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Author Topic:   No Lighting or Accessory Power
TomTonge posted 07-06-2006 01:32 PM ET (US)   Profile for TomTonge   Send Email to TomTonge  
I just bought a 1988 REVENGE 22 WT. The navigation lamps both bow and stern and accessories are not getting power. I attached a depth gauge directly to the battery. It works. I attach it to the accessory wiring block under the dash and it doesn't work! I measure the voltage under the dash and it reads 12+ volts.I'm stymied. I'm also electrically deficient! I wish I had a owners manual as they sometimes include a wiring diagram. [Give me a] wiring diagram for a 1988 Revenge 22 WT. Any help would be greatly appreciated! Tom Tonge
CatBoatSailor posted 07-06-2006 05:27 PM ET (US)     Profile for CatBoatSailor  Send Email to CatBoatSailor     
I'm not familiar with a specific wiring diagrams for different Whaler models. The reference section of this site has a lot of great information and includes the manual for Whaler models 18-25 ft. (of which your Revenge is one)

Also the search tool located at the top of the forum pages is great for narrowing in on previously discussed topics. It's a good place to start before posting a new topic.

That being said, if you're getting 12V from the battery, and also at the bus under steering console, but no components are operating, I would first check fuses. I can access the bulk of the wiring under my steering console on the Revenge from insided the cuddy. There is access on the interior bulkhead behind the storage pockets. (the pockets are held on by snaps)

This pic shows the opposite side, but you get the idear. Revenge%20Nantucket%20Trial/DSCN1793.jpg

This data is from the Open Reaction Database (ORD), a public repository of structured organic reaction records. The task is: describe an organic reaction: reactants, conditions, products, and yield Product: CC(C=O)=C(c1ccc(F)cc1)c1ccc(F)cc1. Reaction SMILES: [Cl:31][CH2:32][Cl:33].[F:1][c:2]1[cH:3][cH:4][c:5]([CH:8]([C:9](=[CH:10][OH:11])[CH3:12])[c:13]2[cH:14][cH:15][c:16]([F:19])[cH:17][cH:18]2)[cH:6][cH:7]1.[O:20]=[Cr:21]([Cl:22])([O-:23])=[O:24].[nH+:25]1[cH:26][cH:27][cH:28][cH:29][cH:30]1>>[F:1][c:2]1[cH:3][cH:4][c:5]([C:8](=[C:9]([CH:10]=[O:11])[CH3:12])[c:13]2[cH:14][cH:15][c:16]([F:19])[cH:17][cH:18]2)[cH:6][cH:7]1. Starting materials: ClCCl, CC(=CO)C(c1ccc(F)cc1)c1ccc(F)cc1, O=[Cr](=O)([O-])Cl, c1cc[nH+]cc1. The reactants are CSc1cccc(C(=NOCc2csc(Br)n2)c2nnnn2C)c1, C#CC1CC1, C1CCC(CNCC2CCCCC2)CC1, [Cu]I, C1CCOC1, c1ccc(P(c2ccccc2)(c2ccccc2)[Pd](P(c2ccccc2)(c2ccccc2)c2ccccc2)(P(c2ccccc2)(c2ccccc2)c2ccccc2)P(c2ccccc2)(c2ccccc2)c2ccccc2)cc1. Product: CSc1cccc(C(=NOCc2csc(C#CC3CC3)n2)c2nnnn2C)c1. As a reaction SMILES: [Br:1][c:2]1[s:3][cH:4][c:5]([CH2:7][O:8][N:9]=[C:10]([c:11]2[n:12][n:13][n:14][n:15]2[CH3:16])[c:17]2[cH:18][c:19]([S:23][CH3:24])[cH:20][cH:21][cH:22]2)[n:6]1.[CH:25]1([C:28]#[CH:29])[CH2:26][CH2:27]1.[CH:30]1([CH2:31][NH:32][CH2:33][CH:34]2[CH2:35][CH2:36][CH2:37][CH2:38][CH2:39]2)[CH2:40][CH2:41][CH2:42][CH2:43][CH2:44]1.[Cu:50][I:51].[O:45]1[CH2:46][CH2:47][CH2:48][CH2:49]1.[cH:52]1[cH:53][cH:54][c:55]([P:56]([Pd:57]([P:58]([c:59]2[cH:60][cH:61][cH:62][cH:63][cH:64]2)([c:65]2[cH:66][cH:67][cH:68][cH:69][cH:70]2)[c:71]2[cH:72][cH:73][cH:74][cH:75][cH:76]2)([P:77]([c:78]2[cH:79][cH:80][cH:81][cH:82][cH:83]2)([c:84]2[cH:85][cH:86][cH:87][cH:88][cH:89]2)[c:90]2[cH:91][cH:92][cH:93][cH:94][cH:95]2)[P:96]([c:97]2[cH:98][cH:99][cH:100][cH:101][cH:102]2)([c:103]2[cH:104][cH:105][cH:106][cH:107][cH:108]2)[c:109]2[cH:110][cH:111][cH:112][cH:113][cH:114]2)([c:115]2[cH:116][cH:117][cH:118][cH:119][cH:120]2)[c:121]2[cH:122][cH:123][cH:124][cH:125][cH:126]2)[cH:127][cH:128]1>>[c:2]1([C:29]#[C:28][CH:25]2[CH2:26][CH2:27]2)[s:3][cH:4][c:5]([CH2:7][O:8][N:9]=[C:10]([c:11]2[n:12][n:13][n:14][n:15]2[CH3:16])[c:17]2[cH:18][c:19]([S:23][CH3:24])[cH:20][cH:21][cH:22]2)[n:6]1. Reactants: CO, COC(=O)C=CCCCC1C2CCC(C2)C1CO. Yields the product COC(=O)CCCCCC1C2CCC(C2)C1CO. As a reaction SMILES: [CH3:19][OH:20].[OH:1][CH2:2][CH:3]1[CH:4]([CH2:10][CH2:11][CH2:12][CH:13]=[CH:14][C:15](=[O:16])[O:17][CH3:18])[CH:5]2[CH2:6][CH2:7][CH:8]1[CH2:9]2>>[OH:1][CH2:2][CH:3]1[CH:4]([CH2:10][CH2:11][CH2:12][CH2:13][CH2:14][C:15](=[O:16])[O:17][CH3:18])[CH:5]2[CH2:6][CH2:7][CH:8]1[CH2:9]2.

jimh posted 07-06-2006 09:43 PM ET (US)     Profile for jimh  Send Email to jimh     
There are no known specific wiring diagrams available for classic Boston Whaler boats.

Check for a blown fuse in the distribution panel. Check the main circuit breaker in the stern splash well on starboard.

The factory wiring on a classic Boston Whaler is extraordinarily simple and for the most part all circuits are clearly visible. There is practically no concealed wiring save for the run to the sidelight combination lamp. This runs in the bow railing.

Allow me to repeat my basic electrical troubleshooting procedure:

Basic Electrical Troubleshooing

Basic electrical troubleshooting procedures will help you find the problem.
Begin at the load where you anticipate having voltage. Measure the voltage. If there is no voltage, follow the conductor from the load back toward the source of the voltage. When you reach the next device, measure the voltage. At some point you will find the voltage. You have now found the point from which the problem is downstream. Begin to inspect all devices such as connections, splices, terminals, fuses, switches, circuit breakers, lugs, crimps, etc., looking for some device or connection which has failed. In this way you will locate the problem. When you locate the device causing the problem you can choose to repair or replace the device.

In circuits which operate at 12-volts DC it is very common that a slight bit of corrosion or insulation on a conductor will prevent conduction. With a low voltage circuit the Electromotive Force (EMF) or voltage will not be able to jump through the insulating layer and restore the circuit. In higher voltage circuits the EMF can jump through small amounts of insulating corrosion and self-restore the circuit. With 12-volts it takes but a very thin layer of insulation to prevent flow of current.

Because boats are operating in a wet environment, it is common for electrical connections to become corroded. If you have any bare copper conductors, they will form an oxide of copper which may not be conductive. Silver is much preferred because silver oxides are conductive. For this reason almost all wiring used in a marine application should be tinned and connections should be tinned or silver plated, not bare copper.

Switch contacts should not be cleaned with rough abrasives. Usually a switch contact can be restored by careful cleaning. If an abrasive is needed use 600-grit emery cloth. You can wet-sand with a cleaner like WD-40. The contacts should be very smooth, almost polished.

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